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Hot and Cool have to do with perception.
A consistent thread in McLuhan's work since his thesis
on Thomas Nash and the breakdown of medieval education
is the effect of media on perception.

Some media present a complete perceptual package.
Others present key pointers and leave the reader
to fill in the rest, much as digital video does today.

The total package is HOT because it's all there.
The key pointer package is cool because of all the
  spaces for the receiver to fill in. Jazz syncopation
  is an example.

The dominant media have social effects partially through
the perceptual conditioning they effect.

Mac saw radio in WWII as hot, esp. Hitler's use of it
  (he had a lot of rhetorical training). It presented
  the reader with a perceptual package which was so
  full that it overloaded perception and created hysteria.

Mac saw TV as cool because the TV screen conditoned visual
  perception to be linear (the way the ear takes in sound)
  and interpretive (ie. filling in all the spaces between
  the dots on the screen to create the full internal percept).
  That high brain activity had a soporific and cooling down effect.
  It absorbed energy, rather than radiating it.

There are at least two schools of McLuhan interest:
   those who try to continue his work, and
   those who think he wouldn't want such continuation
      but rather would encourage new creative understandings.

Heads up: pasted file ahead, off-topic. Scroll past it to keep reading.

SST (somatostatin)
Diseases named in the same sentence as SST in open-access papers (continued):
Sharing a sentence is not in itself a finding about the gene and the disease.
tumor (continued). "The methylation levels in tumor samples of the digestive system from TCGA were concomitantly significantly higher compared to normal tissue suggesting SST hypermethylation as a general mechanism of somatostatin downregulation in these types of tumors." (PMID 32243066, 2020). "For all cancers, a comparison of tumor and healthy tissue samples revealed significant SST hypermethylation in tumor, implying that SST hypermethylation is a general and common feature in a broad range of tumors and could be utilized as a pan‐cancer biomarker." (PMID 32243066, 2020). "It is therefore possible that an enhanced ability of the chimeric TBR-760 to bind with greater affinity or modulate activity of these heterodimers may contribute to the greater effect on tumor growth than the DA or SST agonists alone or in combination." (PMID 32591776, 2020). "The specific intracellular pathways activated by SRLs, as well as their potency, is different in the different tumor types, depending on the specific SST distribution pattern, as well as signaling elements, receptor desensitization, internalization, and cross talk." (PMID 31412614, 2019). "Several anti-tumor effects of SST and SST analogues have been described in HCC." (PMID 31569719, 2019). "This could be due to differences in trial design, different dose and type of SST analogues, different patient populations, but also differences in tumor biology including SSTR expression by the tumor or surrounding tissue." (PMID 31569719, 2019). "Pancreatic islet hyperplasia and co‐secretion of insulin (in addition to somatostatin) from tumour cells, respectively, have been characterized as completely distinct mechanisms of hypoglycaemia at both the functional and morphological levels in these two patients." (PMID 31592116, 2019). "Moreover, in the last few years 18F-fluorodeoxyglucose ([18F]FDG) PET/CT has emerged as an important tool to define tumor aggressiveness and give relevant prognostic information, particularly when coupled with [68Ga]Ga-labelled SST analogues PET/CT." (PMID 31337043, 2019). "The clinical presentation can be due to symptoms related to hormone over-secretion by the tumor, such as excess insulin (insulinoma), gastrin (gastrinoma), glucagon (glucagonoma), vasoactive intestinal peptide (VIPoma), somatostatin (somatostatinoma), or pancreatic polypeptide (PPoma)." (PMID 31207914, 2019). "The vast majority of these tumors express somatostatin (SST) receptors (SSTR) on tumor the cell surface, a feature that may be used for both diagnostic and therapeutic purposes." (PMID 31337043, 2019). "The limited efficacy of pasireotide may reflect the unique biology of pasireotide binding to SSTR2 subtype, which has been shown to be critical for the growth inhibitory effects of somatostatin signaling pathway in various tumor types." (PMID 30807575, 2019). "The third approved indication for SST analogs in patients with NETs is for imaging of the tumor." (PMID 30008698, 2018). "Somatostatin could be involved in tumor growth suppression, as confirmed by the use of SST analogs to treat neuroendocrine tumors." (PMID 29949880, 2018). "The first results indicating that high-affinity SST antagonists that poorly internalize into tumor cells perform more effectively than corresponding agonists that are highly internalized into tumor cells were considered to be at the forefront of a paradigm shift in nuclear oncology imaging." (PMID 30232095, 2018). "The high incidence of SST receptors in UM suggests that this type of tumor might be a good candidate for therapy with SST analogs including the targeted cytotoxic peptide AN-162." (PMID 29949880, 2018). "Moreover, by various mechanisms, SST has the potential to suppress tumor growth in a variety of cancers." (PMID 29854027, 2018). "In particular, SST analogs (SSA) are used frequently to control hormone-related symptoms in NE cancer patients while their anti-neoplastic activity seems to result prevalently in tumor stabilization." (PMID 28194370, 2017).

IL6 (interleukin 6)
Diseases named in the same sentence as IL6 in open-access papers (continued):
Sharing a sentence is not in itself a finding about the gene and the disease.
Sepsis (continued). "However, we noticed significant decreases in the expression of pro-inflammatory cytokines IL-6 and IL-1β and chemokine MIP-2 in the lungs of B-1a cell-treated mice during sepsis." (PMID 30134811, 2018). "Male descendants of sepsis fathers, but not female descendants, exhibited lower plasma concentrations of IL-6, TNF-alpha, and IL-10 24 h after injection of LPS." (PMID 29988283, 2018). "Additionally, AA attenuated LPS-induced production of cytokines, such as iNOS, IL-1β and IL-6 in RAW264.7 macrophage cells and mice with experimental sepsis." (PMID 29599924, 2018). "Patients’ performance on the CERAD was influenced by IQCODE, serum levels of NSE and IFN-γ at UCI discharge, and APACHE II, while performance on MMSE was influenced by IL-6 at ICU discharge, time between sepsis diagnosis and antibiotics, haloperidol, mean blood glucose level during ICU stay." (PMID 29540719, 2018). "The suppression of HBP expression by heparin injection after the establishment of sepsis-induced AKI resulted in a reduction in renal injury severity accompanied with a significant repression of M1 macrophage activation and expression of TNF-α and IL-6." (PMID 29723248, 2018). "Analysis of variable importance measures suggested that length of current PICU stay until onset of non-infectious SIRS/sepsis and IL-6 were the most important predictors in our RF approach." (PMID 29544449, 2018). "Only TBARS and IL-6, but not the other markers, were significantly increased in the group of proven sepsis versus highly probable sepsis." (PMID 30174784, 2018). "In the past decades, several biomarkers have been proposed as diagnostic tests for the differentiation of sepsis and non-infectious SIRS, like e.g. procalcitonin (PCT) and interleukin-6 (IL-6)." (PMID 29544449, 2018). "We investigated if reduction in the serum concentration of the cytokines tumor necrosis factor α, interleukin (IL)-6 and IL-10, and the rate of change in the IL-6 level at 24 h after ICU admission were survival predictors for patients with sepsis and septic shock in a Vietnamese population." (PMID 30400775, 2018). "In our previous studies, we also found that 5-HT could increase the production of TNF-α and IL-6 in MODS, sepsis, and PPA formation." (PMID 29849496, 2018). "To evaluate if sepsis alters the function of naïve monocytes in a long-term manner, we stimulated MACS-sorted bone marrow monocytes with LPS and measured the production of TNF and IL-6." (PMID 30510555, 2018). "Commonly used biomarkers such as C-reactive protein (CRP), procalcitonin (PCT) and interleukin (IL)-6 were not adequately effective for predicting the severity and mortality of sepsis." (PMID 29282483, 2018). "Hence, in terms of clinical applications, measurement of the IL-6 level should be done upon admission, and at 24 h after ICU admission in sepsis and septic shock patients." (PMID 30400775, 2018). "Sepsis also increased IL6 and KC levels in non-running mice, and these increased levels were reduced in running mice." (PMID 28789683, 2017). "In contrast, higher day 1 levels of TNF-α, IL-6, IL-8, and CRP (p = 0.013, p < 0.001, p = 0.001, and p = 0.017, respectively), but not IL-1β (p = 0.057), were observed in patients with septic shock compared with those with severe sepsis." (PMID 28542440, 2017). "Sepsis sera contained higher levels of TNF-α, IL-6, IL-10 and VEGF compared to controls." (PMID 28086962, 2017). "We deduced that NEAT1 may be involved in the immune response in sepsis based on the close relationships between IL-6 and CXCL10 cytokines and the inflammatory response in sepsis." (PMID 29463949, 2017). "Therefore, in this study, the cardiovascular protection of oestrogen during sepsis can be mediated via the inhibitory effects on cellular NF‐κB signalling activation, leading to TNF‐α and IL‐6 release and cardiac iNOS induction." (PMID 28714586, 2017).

The former are called McLuhanists by the latter, and the latter
are ignored by the former (so let us call the latter anti-McLuhanists).
The latest book would seem to emmenate from the anti-McLuhanists.

Cheers,
Peter
-----Original Message-----
From: Tom Gray [mailto:[log in to unmask]]
Sent: Wednesday, October 08, 2003 5:52 AM
To: [log in to unmask]
Subject: Is TWM a 'cool' poem in the sense of Mcluhan?


The premier issue of a new magazine in Canada contans
a review by Lewis Lapham of a new book on Marshall
Mcluhan (what else do you expect in Canada?)

Lapham, among other things, made the point that
Mcluhan worte his books to give people  methods to
resist the developments in society being driven by
electronic technology. Mcluhan was a conservative who
wished to preserve an older way of dealing with the
world. He was a great admirer of the work of TSE.

This brings up an issue which has puzzled me and
perhaps someone in the group can provide me with some
insight.

Mcluhan distinguised between cool and hot media. Hot
media tends to indvidual study and opinion and
interpretation with direct arguments. Cool media is
holistic. Its arguments come from collective social
images and interpretation is done collectively by
communities. Its arguments are highly non-linear. At
least this is how I interpreted the terms hot and cool
from my long ago reading of Mcluhan.

By my interpretation of Mcluhan at least, TWL is a
cool poem. Its arguments are not linear but exist
holisitcally in images that repeat throughout the
poem. It is not a poem that will surrender to the
individual study that a hot medium encourages. Its
interpretation can only be a collective enterprise
with opinions being held and shaped collectively.

I suppose my question is if there is any merit in this
idea. IS TWL a 'cool' poem in the sense of Mcluhan? If
so, then why did TSE hold an attraction for someone
who objected to the creation of cool media?

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